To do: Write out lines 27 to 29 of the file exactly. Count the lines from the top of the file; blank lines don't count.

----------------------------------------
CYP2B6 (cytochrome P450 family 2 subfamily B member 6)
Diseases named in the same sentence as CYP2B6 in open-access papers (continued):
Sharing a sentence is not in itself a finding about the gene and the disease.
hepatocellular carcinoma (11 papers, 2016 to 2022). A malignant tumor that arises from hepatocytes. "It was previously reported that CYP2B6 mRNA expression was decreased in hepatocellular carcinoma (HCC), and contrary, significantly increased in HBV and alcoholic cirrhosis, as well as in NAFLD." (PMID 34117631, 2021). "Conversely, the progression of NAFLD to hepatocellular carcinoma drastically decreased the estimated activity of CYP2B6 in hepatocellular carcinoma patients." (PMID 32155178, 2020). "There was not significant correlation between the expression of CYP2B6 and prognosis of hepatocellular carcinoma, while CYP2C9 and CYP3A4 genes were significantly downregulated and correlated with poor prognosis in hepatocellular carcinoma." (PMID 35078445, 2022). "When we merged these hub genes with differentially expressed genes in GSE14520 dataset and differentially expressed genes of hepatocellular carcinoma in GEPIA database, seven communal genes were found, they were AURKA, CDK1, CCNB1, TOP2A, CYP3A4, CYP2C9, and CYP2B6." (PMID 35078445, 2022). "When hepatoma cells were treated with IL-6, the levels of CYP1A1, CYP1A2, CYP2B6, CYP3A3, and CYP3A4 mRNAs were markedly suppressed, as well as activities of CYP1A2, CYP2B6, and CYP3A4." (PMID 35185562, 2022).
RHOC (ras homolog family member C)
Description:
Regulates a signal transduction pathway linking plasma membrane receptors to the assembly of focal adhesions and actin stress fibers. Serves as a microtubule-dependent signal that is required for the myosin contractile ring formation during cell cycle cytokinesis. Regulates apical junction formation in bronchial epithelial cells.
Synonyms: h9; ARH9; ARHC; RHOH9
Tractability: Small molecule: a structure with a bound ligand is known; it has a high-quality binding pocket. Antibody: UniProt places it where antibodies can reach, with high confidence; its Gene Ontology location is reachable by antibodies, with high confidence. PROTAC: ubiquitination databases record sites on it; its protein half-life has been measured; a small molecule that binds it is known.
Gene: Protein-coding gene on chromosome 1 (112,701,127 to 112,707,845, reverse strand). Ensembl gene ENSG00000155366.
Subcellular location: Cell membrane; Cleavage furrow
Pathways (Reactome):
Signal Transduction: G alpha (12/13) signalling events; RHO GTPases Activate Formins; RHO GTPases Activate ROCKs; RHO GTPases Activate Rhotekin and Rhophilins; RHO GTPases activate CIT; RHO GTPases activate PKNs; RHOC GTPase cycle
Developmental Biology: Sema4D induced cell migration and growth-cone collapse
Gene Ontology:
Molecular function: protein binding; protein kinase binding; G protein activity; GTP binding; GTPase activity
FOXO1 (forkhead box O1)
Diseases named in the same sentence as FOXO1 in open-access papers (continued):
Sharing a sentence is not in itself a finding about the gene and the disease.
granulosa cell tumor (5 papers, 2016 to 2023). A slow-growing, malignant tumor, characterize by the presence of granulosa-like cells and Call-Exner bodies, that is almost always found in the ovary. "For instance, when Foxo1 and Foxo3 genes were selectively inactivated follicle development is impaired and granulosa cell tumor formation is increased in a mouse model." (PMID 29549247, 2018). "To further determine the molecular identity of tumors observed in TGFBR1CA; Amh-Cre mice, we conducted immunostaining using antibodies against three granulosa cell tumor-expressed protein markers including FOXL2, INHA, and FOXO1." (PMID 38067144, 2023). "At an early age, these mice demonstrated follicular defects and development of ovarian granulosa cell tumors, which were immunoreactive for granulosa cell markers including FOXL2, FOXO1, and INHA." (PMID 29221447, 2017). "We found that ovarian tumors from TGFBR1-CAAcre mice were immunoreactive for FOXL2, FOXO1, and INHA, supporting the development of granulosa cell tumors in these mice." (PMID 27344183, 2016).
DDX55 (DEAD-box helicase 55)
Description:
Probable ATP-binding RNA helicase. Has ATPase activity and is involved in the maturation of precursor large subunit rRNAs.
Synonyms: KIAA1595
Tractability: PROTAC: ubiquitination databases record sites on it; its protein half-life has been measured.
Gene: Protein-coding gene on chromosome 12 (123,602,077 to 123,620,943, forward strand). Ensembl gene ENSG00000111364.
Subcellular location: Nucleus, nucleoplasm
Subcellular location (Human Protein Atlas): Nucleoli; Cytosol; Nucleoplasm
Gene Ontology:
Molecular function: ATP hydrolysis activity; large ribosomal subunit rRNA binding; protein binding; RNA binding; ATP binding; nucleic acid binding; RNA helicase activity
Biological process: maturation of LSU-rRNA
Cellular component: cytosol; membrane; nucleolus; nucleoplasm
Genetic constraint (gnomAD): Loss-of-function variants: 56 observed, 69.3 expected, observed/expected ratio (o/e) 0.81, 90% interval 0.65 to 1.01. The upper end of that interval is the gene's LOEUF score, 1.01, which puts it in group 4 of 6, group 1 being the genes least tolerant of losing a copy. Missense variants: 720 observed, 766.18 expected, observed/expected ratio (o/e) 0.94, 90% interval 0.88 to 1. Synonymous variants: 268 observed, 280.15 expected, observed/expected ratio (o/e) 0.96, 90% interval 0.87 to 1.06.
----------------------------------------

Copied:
Subcellular location: Nucleus, nucleoplasm
Subcellular location (Human Protein Atlas): Nucleoli; Cytosol; Nucleoplasm
Gene Ontology: